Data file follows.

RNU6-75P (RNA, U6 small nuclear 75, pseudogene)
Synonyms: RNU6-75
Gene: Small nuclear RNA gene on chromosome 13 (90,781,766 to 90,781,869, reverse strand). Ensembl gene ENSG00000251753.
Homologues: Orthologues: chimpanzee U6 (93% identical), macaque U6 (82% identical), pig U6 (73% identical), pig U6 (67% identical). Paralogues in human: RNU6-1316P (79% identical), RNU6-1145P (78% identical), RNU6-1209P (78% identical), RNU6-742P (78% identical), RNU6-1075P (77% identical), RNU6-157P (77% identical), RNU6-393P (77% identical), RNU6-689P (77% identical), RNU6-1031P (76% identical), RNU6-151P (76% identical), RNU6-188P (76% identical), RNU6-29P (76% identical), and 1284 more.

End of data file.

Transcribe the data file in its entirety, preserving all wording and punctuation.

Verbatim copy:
RNU6-75P (RNA, U6 small nuclear 75, pseudogene)
Synonyms: RNU6-75
Gene: Small nuclear RNA gene on chromosome 13 (90,781,766 to 90,781,869, reverse strand). Ensembl gene ENSG00000251753.
Homologues: Orthologues: chimpanzee U6 (93% identical), macaque U6 (82% identical), pig U6 (73% identical), pig U6 (67% identical). Paralogues in human: RNU6-1316P (79% identical), RNU6-1145P (78% identical), RNU6-1209P (78% identical), RNU6-742P (78% identical), RNU6-1075P (77% identical), RNU6-157P (77% identical), RNU6-393P (77% identical), RNU6-689P (77% identical), RNU6-1031P (76% identical), RNU6-151P (76% identical), RNU6-188P (76% identical), RNU6-29P (76% identical), and 1284 more.